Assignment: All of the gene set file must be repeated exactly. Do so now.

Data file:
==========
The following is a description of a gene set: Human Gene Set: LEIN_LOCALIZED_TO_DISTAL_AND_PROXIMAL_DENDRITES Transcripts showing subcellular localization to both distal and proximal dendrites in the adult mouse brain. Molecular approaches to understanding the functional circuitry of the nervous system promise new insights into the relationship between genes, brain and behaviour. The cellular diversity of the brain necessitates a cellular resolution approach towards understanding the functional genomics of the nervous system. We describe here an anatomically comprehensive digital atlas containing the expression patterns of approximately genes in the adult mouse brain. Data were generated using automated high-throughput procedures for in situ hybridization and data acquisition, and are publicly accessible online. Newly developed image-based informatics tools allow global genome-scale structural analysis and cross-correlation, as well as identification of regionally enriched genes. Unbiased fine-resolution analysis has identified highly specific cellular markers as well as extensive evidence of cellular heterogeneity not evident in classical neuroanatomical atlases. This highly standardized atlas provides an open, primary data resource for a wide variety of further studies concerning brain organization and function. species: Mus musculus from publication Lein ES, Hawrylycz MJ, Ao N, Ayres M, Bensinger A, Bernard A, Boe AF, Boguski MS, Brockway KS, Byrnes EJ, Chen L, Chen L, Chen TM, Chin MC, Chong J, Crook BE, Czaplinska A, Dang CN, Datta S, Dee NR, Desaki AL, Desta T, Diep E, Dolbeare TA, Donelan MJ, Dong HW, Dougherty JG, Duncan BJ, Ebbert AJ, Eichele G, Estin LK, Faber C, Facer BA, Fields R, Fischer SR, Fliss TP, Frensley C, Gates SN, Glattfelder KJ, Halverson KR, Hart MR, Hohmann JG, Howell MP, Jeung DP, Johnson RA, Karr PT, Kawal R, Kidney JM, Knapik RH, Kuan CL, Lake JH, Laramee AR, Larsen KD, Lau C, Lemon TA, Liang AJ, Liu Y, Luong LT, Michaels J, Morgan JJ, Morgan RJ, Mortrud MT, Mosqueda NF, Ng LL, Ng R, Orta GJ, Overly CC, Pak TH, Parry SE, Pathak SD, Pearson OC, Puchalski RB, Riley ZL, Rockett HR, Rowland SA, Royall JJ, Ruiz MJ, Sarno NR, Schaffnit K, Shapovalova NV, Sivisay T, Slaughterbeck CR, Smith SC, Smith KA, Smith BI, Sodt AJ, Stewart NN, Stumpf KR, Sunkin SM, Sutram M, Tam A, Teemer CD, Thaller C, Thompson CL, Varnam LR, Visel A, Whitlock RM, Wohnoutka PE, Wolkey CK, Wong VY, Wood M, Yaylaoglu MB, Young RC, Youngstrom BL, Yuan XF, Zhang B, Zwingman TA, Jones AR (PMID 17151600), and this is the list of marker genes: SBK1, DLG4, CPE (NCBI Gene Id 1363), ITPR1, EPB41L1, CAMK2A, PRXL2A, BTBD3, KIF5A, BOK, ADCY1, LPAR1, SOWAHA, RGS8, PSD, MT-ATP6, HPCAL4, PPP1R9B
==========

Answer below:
The following is a description of a gene set: Human Gene Set: LEIN_LOCALIZED_TO_DISTAL_AND_PROXIMAL_DENDRITES Transcripts showing subcellular localization to both distal and proximal dendrites in the adult mouse brain. Molecular approaches to understanding the functional circuitry of the nervous system promise new insights into the relationship between genes, brain and behaviour. The cellular diversity of the brain necessitates a cellular resolution approach towards understanding the functional genomics of the nervous system. We describe here an anatomically comprehensive digital atlas containing the expression patterns of approximately genes in the adult mouse brain. Data were generated using automated high-throughput procedures for in situ hybridization and data acquisition, and are publicly accessible online. Newly developed image-based informatics tools allow global genome-scale structural analysis and cross-correlation, as well as identification of regionally enriched genes. Unbiased fine-resolution analysis has identified highly specific cellular markers as well as extensive evidence of cellular heterogeneity not evident in classical neuroanatomical atlases. This highly standardized atlas provides an open, primary data resource for a wide variety of further studies concerning brain organization and function. species: Mus musculus from publication Lein ES, Hawrylycz MJ, Ao N, Ayres M, Bensinger A, Bernard A, Boe AF, Boguski MS, Brockway KS, Byrnes EJ, Chen L, Chen L, Chen TM, Chin MC, Chong J, Crook BE, Czaplinska A, Dang CN, Datta S, Dee NR, Desaki AL, Desta T, Diep E, Dolbeare TA, Donelan MJ, Dong HW, Dougherty JG, Duncan BJ, Ebbert AJ, Eichele G, Estin LK, Faber C, Facer BA, Fields R, Fischer SR, Fliss TP, Frensley C, Gates SN, Glattfelder KJ, Halverson KR, Hart MR, Hohmann JG, Howell MP, Jeung DP, Johnson RA, Karr PT, Kawal R, Kidney JM, Knapik RH, Kuan CL, Lake JH, Laramee AR, Larsen KD, Lau C, Lemon TA, Liang AJ, Liu Y, Luong LT, Michaels J, Morgan JJ, Morgan RJ, Mortrud MT, Mosqueda NF, Ng LL, Ng R, Orta GJ, Overly CC, Pak TH, Parry SE, Pathak SD, Pearson OC, Puchalski RB, Riley ZL, Rockett HR, Rowland SA, Royall JJ, Ruiz MJ, Sarno NR, Schaffnit K, Shapovalova NV, Sivisay T, Slaughterbeck CR, Smith SC, Smith KA, Smith BI, Sodt AJ, Stewart NN, Stumpf KR, Sunkin SM, Sutram M, Tam A, Teemer CD, Thaller C, Thompson CL, Varnam LR, Visel A, Whitlock RM, Wohnoutka PE, Wolkey CK, Wong VY, Wood M, Yaylaoglu MB, Young RC, Youngstrom BL, Yuan XF, Zhang B, Zwingman TA, Jones AR (PMID 17151600), and this is the list of marker genes: SBK1, DLG4, CPE (NCBI Gene Id 1363), ITPR1, EPB41L1, CAMK2A, PRXL2A, BTBD3, KIF5A, BOK, ADCY1, LPAR1, SOWAHA, RGS8, PSD, MT-ATP6, HPCAL4, PPP1R9B